Trade unions leader on privatisation and labour relations

Richard Falbr is the head of the Czech Confederation of Trade Unions a post he plans to resign from next year. Recently Mr Falbr came into the Radio Prague studio for an interview. Among other things he discussed the ongoing privatisation process in the Czech Republic. Under the current Social Democrat government the country's banks have been privatised and the Czech energy utilities are currently being sold off. Mr. Falbr does not support the process.

"Frankly I'm not a friend of privatisation and I'm especially not a friend of privatising public services, public utilities, and I consider these things which are being privatised right now public utilities. I do not agree. We don't organise anything against it because it is very problematic. I am sure that what is more important is the way of management - and the incentives the managers have."

Large scale privatisation has of course taken place in other countries, not all of them former communist states. Richard Falbr believes that the idea of privatising public services is fundamentally flawed.

"If you take the case of privatising the railways in some countries, simply I think that the same as we were stampeded by nationalisation in 1948 when the communists came to power we are now being stampeded by the privatisation slogan - 'what is private is good' - this is not true. If I had the power I would stop the privatisation of these public services. I think the result will be that the prices will be higher and the services will not be better. I have a hostile attitude to privatisation."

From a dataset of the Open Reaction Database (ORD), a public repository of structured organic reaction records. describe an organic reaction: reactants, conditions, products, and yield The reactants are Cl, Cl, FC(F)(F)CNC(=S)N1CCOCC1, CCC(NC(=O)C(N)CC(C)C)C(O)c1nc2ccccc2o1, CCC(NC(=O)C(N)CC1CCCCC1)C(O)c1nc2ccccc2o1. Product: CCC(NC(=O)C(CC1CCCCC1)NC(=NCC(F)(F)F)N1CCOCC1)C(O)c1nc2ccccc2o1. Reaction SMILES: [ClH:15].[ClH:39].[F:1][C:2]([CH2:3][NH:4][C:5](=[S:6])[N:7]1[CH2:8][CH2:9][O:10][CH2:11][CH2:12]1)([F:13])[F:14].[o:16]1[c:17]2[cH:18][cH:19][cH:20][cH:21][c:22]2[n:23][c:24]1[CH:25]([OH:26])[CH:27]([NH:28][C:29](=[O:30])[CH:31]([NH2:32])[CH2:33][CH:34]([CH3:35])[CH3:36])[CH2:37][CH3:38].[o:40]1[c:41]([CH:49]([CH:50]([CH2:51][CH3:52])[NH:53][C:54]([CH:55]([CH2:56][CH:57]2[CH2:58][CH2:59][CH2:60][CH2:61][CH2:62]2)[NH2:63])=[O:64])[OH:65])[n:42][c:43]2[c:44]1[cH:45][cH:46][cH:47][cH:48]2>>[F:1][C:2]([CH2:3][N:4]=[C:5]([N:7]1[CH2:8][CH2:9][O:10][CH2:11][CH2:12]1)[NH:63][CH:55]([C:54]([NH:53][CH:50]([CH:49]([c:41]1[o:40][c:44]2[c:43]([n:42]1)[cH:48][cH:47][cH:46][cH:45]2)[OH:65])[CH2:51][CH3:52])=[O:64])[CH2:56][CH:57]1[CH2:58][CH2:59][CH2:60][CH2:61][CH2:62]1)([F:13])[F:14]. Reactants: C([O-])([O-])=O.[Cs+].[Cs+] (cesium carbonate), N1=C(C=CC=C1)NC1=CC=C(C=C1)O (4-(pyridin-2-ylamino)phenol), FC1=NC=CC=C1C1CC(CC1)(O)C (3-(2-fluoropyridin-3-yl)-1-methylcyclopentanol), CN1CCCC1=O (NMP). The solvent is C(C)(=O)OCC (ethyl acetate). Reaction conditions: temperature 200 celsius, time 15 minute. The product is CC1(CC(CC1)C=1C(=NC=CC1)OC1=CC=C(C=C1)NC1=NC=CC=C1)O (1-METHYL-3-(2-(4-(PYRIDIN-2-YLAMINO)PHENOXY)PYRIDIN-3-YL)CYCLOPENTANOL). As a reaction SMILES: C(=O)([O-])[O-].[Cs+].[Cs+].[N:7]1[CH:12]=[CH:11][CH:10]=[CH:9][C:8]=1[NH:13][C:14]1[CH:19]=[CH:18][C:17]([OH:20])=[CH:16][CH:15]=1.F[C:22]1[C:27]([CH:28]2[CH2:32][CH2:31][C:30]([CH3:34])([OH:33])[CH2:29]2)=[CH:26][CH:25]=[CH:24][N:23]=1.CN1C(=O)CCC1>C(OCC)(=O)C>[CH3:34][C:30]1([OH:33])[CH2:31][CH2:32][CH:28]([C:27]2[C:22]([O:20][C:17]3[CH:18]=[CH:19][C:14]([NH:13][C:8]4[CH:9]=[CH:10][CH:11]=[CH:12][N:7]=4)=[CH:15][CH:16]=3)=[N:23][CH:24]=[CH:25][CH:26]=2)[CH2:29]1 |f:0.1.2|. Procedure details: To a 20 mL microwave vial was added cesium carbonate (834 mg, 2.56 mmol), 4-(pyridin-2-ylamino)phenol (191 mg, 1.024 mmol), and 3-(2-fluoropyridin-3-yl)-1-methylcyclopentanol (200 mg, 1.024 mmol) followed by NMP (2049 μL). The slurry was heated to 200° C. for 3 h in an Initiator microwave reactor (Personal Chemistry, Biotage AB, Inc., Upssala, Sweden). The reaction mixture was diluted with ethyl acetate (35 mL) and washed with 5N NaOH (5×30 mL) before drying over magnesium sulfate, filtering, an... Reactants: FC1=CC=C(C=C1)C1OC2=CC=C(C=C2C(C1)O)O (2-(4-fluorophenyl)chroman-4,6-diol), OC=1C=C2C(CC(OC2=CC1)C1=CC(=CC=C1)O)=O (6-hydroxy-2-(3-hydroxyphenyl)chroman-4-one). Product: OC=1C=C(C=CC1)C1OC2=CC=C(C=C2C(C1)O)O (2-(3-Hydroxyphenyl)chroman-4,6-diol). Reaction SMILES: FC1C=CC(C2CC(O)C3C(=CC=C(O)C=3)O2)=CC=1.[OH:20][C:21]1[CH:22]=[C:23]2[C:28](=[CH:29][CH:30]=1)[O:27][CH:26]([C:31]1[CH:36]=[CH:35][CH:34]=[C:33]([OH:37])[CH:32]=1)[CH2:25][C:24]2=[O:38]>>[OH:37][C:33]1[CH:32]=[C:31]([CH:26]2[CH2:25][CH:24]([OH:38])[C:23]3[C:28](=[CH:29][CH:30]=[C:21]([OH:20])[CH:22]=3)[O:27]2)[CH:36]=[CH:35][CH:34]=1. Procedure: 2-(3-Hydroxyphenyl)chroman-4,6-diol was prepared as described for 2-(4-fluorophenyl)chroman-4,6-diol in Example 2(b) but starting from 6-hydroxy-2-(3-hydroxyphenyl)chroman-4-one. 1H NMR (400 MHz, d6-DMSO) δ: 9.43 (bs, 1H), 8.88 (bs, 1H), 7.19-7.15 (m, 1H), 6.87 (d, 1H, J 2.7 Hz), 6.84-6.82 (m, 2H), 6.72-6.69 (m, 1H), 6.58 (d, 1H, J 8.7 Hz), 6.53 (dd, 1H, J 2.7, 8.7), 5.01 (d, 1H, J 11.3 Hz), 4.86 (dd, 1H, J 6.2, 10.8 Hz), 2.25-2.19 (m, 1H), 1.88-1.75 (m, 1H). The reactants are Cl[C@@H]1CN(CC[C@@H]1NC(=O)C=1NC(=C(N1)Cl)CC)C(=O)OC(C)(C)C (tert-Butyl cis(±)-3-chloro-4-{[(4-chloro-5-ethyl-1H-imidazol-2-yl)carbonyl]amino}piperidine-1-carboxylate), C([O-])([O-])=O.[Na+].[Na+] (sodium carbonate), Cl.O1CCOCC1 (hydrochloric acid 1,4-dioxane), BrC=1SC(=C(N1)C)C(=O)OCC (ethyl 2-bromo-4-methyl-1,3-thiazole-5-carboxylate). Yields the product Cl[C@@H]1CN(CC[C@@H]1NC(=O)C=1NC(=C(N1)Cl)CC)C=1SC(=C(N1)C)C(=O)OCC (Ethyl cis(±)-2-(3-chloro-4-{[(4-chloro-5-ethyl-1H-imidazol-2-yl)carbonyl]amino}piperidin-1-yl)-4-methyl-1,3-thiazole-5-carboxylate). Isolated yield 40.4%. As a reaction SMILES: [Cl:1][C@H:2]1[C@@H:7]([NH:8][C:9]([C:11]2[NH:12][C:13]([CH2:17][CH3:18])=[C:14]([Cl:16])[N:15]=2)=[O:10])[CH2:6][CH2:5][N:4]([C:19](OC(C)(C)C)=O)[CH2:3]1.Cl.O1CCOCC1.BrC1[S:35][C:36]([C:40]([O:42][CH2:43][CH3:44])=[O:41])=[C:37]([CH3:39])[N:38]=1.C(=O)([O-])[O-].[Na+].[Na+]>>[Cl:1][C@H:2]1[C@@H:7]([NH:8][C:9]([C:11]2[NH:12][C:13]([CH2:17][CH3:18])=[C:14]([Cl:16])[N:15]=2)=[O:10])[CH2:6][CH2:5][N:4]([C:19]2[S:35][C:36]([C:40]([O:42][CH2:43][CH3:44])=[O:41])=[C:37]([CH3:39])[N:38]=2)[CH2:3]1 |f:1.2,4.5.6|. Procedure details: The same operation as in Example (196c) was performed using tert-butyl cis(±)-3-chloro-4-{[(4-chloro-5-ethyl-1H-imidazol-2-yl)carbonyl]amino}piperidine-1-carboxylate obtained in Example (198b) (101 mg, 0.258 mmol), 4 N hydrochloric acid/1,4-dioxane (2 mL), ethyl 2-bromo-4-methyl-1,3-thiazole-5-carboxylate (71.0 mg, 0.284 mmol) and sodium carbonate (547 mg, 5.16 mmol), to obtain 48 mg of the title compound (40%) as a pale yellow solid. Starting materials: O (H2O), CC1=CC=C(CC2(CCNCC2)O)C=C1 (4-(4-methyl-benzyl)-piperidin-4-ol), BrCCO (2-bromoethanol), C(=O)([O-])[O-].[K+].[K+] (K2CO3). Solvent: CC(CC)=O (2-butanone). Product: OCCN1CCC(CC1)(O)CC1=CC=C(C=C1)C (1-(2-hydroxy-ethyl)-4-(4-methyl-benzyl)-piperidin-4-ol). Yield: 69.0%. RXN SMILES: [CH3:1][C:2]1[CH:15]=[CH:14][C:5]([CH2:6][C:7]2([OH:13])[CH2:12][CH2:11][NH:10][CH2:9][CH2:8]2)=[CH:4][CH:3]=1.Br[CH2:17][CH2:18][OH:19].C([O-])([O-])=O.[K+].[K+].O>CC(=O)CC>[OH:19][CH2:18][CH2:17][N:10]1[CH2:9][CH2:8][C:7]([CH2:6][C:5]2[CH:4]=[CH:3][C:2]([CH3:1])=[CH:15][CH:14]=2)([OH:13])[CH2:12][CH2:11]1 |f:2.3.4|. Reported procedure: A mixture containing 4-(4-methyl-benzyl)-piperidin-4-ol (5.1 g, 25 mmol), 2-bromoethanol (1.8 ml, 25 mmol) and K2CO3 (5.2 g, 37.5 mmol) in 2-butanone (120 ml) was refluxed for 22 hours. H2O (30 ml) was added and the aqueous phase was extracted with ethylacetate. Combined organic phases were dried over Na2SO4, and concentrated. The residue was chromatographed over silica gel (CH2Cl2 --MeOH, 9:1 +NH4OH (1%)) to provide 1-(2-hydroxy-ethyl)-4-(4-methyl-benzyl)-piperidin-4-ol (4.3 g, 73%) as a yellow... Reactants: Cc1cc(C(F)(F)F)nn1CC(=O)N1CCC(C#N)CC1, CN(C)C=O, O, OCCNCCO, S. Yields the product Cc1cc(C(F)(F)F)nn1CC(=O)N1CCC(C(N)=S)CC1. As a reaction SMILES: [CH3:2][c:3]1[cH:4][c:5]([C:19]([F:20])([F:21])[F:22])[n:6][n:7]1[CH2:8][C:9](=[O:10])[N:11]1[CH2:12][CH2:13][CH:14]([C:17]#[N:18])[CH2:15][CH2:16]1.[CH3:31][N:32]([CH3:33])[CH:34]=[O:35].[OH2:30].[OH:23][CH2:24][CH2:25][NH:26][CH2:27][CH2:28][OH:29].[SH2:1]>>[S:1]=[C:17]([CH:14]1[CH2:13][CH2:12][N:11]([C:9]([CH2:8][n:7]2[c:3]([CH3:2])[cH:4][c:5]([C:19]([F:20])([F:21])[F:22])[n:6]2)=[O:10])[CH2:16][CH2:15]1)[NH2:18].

So Mr Falbr is hostile to privatization. There is a chance that the new government formed after next June's general elections in the Czech Republic will be hostile to the trade unions. Richard Falbr has had his run-ins with Czech Prime Minister Milos Zeman, though he concedes that the Zeman years may prove to be relatively good ones for his organisation.

"We never had it so good because the only friend of the government were the unions. Any government will not be so friendly. I expect problems in the state sector because we did not solve the problem of collective bargaining in the state sector - it practically does not exist."

So the unions haven't managed to bring about effective collective bargaining. What has been achieved in the last few years? "We have succeeded in building new enterprises. I'm very optimistic."